Dudebros — 2020 & #MeToo
The New York Times just published an article on sexual harassment in the 2016 Sanders campaign organization, penned by Mark Ember, a Wall Street maven, and former Silicon Valley reporter Katie Benner. While one might suspect the timing, based on the authors’ presumed loyalties, the fact is that sexual harassment did occur during the Sanders campaign, and it will happen again, even if more safeguards are placed on the organization, as the campaign has stated it will.
On January 26, 2018, political reporters Maggie Haberman and Amy Chozick authored a report on the 2008 Clinton campaign, detailing how Clinton herself intervened to rescue Burns Strider, a top Clinton advisor and lobbyist for the Eleison Group — an outfit that goes after church support for neoliberal policies. Strider was accused of multiple instances of sexual harassment, and within two years, Democratic heavyweight and Hollywood producer Harvey Weinstein was knocked back on his heels by the revelation that he was a serial sexual predator. Weinstein was joined in the #MeToo wave in short order by a list of more than 200 powerful men — politicos and celebrities alike — as women made an historic breakthrough that filtered through pop culture into Main Streets and living rooms . . . and which continues today.
From Al Franken to Nelly to Garrison Keillor to Bill Cosby to Charlie Rose to Roy Moore to Dustin Hoffman, on and on it goes. Republican, Democrat, white, black, old, young . . . the only thing they had in common, across the board, was that they were men.
Then a proud serial sexual predator won the Presidency, based substantially on his contempt for women.
As a Sanders supporter, I remember the daily high tide of polemics on social media between Clinton and Sanders supporters, and the constant struggle many of us had in navigating the simultaneous reality that Clinton was a horrifically bad candidate — as evidenced now by her loss to one of the stupidest men to ever hold the office — that her politics aligns with neoconservatism, and that she was also the victim of sexism, mostly from the right, where Hillary-hatred is totally motivated by the belief that she is the embodiment of that arch-enemy feminism.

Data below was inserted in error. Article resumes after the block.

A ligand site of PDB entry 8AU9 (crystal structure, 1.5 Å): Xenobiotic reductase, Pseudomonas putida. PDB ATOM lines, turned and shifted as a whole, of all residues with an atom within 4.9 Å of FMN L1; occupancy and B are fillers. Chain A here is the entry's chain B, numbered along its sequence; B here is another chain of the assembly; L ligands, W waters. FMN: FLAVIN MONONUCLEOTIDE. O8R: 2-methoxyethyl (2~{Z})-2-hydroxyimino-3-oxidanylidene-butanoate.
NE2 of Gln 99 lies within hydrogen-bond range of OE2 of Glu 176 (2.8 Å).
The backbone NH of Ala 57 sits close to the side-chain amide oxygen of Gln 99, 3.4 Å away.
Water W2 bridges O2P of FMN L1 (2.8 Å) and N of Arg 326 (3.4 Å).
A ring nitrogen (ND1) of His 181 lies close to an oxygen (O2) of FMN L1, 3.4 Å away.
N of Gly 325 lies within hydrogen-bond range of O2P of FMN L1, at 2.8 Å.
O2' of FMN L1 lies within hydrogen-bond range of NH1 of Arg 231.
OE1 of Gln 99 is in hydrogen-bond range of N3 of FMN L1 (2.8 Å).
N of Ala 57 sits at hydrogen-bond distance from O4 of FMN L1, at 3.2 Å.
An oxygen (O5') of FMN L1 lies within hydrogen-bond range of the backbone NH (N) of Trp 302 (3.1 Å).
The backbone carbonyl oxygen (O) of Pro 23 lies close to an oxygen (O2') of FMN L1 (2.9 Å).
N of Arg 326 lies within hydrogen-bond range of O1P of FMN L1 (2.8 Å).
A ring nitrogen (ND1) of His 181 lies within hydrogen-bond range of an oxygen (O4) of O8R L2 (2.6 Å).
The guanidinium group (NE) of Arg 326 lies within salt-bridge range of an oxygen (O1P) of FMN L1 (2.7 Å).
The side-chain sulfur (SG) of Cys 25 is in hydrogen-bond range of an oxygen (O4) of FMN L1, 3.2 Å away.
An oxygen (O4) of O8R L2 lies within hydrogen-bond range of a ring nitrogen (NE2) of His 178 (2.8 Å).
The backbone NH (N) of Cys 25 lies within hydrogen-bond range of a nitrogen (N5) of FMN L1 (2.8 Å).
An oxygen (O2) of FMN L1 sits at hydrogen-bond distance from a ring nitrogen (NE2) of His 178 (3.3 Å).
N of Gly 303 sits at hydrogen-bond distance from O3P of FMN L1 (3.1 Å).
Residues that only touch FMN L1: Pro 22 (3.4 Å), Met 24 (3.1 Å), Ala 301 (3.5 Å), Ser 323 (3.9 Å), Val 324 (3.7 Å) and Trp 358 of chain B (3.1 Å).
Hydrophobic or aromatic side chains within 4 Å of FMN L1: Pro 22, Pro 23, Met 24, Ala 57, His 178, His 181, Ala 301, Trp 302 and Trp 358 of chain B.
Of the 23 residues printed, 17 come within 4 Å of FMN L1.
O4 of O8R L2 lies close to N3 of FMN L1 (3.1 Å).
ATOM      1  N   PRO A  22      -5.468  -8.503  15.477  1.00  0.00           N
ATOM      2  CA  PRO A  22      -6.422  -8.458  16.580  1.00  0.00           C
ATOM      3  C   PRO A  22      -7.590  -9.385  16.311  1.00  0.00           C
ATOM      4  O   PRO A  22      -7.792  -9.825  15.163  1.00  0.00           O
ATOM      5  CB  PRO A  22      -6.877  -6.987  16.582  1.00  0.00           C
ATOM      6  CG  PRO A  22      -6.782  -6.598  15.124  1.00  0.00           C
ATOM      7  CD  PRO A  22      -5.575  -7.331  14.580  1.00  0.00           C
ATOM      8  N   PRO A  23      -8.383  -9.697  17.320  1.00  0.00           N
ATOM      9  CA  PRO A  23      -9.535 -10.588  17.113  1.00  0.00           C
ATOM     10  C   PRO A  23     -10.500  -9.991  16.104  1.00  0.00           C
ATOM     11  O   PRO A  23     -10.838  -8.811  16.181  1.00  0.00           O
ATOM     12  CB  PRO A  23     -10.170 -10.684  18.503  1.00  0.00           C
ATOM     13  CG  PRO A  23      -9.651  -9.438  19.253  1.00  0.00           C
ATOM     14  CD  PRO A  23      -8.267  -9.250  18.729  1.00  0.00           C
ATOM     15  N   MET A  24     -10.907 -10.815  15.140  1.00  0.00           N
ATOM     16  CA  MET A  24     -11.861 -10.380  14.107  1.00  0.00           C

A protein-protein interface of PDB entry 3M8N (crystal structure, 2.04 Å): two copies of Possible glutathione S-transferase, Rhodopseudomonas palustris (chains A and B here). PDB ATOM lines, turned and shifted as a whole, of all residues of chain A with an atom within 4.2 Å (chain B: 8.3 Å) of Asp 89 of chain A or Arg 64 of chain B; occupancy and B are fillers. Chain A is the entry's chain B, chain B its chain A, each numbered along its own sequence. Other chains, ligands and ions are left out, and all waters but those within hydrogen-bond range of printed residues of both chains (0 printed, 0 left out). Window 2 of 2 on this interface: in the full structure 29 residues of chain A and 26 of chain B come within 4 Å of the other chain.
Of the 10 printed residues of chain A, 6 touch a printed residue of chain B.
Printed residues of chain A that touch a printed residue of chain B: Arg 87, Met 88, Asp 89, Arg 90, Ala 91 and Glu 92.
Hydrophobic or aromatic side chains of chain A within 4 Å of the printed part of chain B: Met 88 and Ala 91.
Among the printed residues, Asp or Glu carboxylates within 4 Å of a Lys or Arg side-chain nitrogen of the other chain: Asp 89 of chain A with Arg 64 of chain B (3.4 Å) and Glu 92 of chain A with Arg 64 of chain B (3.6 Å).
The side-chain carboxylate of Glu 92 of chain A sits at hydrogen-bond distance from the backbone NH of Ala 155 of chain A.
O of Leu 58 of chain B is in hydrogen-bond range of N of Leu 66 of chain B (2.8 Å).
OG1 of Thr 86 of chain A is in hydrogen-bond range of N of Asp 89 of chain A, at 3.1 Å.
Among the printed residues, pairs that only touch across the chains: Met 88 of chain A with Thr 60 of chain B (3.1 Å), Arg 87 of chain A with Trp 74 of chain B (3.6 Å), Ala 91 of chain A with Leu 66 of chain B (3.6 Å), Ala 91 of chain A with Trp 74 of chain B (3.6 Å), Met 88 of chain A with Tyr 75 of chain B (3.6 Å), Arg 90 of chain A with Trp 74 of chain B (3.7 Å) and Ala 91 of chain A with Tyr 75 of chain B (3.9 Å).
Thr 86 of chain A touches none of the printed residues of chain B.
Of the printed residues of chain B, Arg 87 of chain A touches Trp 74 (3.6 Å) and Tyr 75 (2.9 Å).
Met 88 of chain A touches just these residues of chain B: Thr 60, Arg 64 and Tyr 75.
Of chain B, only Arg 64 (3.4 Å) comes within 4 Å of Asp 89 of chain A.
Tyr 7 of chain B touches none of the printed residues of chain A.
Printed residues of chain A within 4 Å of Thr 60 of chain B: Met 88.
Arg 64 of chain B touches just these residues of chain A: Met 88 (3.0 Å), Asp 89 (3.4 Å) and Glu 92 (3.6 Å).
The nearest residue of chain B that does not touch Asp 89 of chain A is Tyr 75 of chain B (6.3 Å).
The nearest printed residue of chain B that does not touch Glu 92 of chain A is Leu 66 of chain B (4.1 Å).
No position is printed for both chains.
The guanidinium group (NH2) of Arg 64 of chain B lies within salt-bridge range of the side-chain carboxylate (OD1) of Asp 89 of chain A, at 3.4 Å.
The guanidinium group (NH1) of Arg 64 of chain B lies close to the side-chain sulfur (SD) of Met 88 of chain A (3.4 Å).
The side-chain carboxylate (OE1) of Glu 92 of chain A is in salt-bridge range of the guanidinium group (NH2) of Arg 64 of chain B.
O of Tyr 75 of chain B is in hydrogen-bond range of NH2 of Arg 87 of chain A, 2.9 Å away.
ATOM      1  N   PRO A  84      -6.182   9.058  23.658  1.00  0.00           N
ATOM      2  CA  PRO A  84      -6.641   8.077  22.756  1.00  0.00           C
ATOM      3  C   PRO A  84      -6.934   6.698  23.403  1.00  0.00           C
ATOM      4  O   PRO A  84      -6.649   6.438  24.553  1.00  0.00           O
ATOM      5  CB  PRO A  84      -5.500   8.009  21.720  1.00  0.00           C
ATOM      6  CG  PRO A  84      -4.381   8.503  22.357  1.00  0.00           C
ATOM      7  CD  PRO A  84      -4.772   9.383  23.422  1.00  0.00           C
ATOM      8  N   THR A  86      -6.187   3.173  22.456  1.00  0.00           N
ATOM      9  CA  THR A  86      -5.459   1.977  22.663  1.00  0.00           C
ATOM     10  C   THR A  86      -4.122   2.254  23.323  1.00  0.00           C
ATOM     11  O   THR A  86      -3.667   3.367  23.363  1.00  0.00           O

But lefty-boys are not immune to masculinity, and many of us supporting Sanders spent a fair amount of energy turning our critiques against lefty-boy machismo and misogyny. Clinton was (pick one) a bitch, a witch, a harridan, and so on. Lefty-boys of all ages found this kind of invective perfectly acceptable, because, in one brand of macho leftism, once you become “the enemy,” anything is permitted. They were utterly clueless about why this was a problem.
Why will it happen again? Because we men are formed by history and culture to believe we are entitled to sex, most of us are heterosexual, and we have been trained to see women as sexual objects. The key term here is entitlement. If you don’t let us have sex with you, we can retaliate; and if you still refuse, then we are entitled to “buy” sex from women whose circumstances have left them little choice.